NCAA Board of Directors brings back satellite football camps
FILE – In this March 1, 2016 file photo, a University of Michigan equipment truck is parked next to a practice field at IMG Academy in Bradenton, Fla. The NCAA’s Division I Board of Directors has rescinded the ban on satellite camps.
The board’s action Thursday, April 28, 2016, comes almost three weeks after the Division I Council approved a proposal prohibiting Bowl Subdivision coaches from holding or working at camps and clinics away from their schools. (AP Photo/Ralph Russo, File)
The NCAA Division I Board of Directors rescinded a proposed ban on satellite camps Thursday, rebuffing a request from powerhouse conferences in the South and clearing the way for coaches to hold clinics far from their campuses this summer.
The board’s decision came almost three weeks after the Division I Council approved a proposal prohibiting Bowl Subdivision coaches from holding or working at camps and clinics away from their schools. The camps had drawn a high profile since Jim Harbaugh and his Michigan staff held camps in the South last summer.
The Southeastern Conference and Atlantic Coast Conference sponsored the proposal that had created the ban. There was an immediate outcry from coaches across the country who contended satellite camps provide opportunities for previously un-recruited athletes to be noticed by high-profile coaches and possibly receive scholarships.
The board also directed the council to conduct a broad assessment of FBS recruiting, with initial recommendations due by Sept. 1.
‘The Board of Directors is interested in a holistic review of the football recruiting environment, and camps are a piece of that puzzle,’ said Board Chairman Harris Pastides, president of the University of South Carolina. ‘We share the council’s interest in improving the camp environment, and we support the council’s efforts to create a model that emphasizes the scholastic environment as an appropriate place for recruiting future student-athletes.’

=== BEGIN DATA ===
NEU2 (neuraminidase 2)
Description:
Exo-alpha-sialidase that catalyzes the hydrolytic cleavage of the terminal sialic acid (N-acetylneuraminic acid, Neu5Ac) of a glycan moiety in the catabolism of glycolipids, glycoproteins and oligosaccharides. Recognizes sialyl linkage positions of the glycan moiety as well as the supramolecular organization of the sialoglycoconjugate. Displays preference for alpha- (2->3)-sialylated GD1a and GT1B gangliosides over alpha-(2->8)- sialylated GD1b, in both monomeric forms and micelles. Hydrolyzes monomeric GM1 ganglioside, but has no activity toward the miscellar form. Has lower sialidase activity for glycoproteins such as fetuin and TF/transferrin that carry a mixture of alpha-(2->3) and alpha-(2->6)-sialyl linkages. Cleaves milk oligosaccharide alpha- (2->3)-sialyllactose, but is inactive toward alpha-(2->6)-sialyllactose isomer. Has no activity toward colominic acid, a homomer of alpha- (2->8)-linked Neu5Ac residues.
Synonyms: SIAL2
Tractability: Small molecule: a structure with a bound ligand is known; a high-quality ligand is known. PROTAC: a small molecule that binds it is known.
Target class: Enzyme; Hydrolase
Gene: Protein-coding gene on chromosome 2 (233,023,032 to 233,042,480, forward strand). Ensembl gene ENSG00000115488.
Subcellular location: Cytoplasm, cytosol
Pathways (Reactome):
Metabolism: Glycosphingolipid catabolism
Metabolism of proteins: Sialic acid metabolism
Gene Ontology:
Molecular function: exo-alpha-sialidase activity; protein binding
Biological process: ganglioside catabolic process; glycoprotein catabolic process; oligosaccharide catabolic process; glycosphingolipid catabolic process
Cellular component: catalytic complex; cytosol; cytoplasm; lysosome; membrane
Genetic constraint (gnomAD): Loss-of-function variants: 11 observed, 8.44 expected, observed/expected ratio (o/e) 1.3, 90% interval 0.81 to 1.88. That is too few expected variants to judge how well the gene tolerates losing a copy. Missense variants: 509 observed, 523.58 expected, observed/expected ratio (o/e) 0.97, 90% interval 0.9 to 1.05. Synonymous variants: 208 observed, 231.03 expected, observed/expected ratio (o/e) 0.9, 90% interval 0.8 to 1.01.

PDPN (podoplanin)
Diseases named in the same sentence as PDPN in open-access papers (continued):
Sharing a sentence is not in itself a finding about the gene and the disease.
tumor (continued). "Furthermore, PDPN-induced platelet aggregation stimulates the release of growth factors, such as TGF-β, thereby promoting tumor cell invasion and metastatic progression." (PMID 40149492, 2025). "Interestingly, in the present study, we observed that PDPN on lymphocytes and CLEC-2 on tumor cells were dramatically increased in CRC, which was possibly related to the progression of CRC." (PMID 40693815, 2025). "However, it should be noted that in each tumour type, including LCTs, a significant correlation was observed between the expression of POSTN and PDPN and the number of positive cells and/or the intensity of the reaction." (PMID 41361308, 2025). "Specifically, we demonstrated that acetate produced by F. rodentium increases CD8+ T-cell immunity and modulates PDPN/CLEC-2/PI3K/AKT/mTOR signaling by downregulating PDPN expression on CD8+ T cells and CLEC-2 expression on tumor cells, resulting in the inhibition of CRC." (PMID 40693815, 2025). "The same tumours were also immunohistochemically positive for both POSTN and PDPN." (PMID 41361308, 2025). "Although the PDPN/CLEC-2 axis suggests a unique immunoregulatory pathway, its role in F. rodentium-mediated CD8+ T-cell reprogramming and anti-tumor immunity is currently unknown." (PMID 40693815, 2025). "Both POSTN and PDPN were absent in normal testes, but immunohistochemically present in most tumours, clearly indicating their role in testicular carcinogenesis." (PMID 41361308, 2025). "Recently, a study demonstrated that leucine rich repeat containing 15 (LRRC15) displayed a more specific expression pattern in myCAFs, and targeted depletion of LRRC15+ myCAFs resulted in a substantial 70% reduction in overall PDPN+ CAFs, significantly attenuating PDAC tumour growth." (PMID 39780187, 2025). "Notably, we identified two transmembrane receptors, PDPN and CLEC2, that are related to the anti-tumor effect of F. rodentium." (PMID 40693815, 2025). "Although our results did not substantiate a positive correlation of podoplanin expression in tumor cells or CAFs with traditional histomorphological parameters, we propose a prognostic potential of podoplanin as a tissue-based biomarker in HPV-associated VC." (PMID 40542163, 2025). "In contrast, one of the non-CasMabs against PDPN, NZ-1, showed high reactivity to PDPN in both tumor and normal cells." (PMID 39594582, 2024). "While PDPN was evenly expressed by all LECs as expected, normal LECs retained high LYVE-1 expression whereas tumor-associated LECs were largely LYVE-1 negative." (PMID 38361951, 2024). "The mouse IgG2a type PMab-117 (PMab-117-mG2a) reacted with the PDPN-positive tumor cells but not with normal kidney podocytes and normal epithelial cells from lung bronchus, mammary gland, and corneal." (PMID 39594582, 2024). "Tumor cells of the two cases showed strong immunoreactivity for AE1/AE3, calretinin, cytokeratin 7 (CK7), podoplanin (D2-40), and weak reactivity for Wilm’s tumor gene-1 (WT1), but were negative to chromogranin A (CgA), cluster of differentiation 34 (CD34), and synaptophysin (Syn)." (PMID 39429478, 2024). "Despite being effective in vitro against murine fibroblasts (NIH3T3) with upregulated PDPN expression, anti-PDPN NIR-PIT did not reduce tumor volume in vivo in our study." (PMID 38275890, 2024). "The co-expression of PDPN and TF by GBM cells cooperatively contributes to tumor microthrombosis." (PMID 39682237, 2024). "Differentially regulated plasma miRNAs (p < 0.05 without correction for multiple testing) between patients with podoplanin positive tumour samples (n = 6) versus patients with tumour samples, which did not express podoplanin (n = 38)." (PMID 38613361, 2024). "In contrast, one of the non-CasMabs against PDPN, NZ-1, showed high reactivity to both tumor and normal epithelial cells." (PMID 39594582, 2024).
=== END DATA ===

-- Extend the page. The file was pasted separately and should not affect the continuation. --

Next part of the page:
Opponents of the camps say they are simply recruiting events held outside the recruiting calendar.
The Big Ten turned out to be the only Power Five conference in the D-I Council to oppose the ban. The Big 12 and Pac-12 joined the SEC and ACC in voting for the ban, even though a significant number of coaches within those conferences favored satellite camps. Pac-12 Commissioner Larry Scott later said the conference’s representative on the council did not vote the league’s position in backing the ban.
Council Chairman Jim Phillips, a board member and athletic director at Northwestern, said the board’s decision will give the council an opportunity to review the recruiting environment in a more thorough way.
‘It’s clear that the membership has differing views on this subject, and the council appreciates the board’s insights into this important issue,’ Phillips said. ‘This review will provide an opportunity to identify the most effective ways prospective student-athletes can have their academic and athletic credentials evaluated by schools across the country.’